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Judge OKs PTL Restructuring, Tax Exemption

December 23, 1987|Associated Press

COLUMBIA, S.C. — A reorganization plan approved by a federal bankruptcy judge Tuesday will allow PTL to remain tax-exempt and provide for its "resurrection," the television ministry's trustee said.

The plan was modified Tuesday to give contributors more power and to give the Internal Revenue Service authority to fine-tune PTL's reorganization so it remains tax-exempt. Ministry officials said PTL's survival is dependent on donations and its nonprofit status.

The reorganized PTL will be a model of accountability for religious broadcasting companies across the country, said David Clark, the court-appointed trustee who will become PTL's board chairman when the plan takes effect May 2.

"This is the beginning of a whole new resurrection of PTL," he said.

Donations Key to Plan

Judge Rufus Reynolds of U.S. Bankruptcy Court said the plan's success hinges on the continued contributions of PTL donors. His approval is a benchmark for the ministry's effort to recover from the revelations of sex scandals and financial mismanagement that followed the resignation of founder Jim Bakker, who left March 19 after admitting a tryst with former church secretary Jessica Hahn.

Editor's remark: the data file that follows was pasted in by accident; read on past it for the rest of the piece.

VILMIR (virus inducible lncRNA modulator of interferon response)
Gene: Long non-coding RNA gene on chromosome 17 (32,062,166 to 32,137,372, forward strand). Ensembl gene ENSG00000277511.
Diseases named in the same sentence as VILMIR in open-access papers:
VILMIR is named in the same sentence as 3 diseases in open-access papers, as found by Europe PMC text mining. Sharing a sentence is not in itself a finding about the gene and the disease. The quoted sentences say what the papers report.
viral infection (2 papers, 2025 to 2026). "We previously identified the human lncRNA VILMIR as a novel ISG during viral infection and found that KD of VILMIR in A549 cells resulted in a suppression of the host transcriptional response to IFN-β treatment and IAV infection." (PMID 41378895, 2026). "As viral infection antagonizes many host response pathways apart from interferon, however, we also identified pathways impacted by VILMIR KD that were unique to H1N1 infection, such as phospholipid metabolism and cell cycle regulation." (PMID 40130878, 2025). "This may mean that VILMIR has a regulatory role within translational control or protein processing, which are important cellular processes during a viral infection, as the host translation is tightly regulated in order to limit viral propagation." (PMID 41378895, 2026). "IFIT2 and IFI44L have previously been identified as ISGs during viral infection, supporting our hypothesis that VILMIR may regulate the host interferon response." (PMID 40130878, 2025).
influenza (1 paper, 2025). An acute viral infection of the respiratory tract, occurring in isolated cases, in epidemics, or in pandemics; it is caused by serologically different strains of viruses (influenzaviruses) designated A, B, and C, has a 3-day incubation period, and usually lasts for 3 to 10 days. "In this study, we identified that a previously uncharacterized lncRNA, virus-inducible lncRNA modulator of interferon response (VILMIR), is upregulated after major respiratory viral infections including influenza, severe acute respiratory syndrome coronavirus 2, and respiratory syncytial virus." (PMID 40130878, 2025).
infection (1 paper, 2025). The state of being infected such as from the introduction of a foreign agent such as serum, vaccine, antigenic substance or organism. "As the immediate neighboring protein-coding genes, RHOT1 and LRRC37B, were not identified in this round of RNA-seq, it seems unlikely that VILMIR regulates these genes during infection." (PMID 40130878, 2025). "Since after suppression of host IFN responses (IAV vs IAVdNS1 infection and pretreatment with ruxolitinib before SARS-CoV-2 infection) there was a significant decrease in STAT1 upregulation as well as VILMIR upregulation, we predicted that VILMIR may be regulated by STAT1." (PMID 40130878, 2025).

Aside from an IRS claim for $62 million to $82 million, the ministry owes about $70 million and has assets of about $200 million, records show.

The reorganization plan divides PTL's activities into nonprofit and for-profit areas. PTL itself will be a nonprofit organization and will continue to run the television ministry. A for-profit subsidiary will run PTL's Heritage USA Christian vacation retreat, except for its church, in Fort Mill and the ministry's broadcast facilities.

Nine-Member Board

The plan will give contributors three seats on a nine-member governing board. The other six members will be Clark, two members appointed by the chairman and three creditors.

The board will be in charge until PTL's debts are paid, estimated to be five years or less. Then, the ministry and its assets will be turned over to PTL's "lifetime partners," or contributors of at least $1,000.

Clark said Tuesday that Bakker "has no role in PTL's future." Asked whether PTL will survive without the fund-raising ability of Bakker and his wife, he said: "This ministry would not survive with Jim and Tammy Bakker."

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